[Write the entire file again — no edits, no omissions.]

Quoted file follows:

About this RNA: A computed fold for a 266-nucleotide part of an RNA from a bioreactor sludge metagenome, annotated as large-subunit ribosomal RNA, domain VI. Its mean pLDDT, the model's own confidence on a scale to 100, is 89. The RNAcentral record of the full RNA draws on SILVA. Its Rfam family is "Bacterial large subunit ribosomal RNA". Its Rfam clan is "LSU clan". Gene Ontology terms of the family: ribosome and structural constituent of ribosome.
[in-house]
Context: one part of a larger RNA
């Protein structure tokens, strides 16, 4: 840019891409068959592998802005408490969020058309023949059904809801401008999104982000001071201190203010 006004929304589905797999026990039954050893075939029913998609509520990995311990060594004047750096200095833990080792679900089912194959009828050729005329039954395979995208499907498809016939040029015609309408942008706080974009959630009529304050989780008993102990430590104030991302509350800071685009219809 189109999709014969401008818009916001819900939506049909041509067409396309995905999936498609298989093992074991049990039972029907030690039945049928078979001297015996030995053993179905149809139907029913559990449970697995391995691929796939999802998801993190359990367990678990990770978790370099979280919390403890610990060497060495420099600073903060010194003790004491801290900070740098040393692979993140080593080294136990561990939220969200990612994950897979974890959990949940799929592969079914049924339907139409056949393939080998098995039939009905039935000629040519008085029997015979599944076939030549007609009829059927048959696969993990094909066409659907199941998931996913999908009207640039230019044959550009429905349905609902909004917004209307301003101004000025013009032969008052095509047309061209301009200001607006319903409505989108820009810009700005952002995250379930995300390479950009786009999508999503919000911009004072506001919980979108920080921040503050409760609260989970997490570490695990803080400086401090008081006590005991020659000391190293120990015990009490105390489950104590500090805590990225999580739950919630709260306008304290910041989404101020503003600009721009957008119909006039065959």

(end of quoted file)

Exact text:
About this RNA: A computed fold for a 266-nucleotide part of an RNA from a bioreactor sludge metagenome, annotated as large-subunit ribosomal RNA, domain VI. Its mean pLDDT, the model's own confidence on a scale to 100, is 89. The RNAcentral record of the full RNA draws on SILVA. Its Rfam family is "Bacterial large subunit ribosomal RNA". Its Rfam clan is "LSU clan". Gene Ontology terms of the family: ribosome and structural constituent of ribosome.
[in-house]
Context: one part of a larger RNA
């Protein structure tokens, strides 16, 4: 840019891409068959592998802005408490969020058309023949059904809801401008999104982000001071201190203010 006004929304589905797999026990039954050893075939029913998609509520990995311990060594004047750096200095833990080792679900089912194959009828050729005329039954395979995208499907498809016939040029015609309408942008706080974009959630009529304050989780008993102990430590104030991302509350800071685009219809 189109999709014969401008818009916001819900939506049909041509067409396309995905999936498609298989093992074991049990039972029907030690039945049928078979001297015996030995053993179905149809139907029913559990449970697995391995691929796939999802998801993190359990367990678990990770978790370099979280919390403890610990060497060495420099600073903060010194003790004491801290900070740098040393692979993140080593080294136990561990939220969200990612994950897979974890959990949940799929592969079914049924339907139409056949393939080998098995039939009905039935000629040519008085029997015979599944076939030549007609009829059927048959696969993990094909066409659907199941998931996913999908009207640039230019044959550009429905349905609902909004917004209307301003101004000025013009032969008052095509047309061209301009200001607006319903409505989108820009810009700005952002995250379930995300390479950009786009999508999503919000911009004072506001919980979108920080921040503050409760609260989970997490570490695990803080400086401090008081006590005991020659000391190293120990015990009490105390489950104590500090805590990225999580739950919630709260306008304290910041989404101020503003600009721009957008119909006039065959």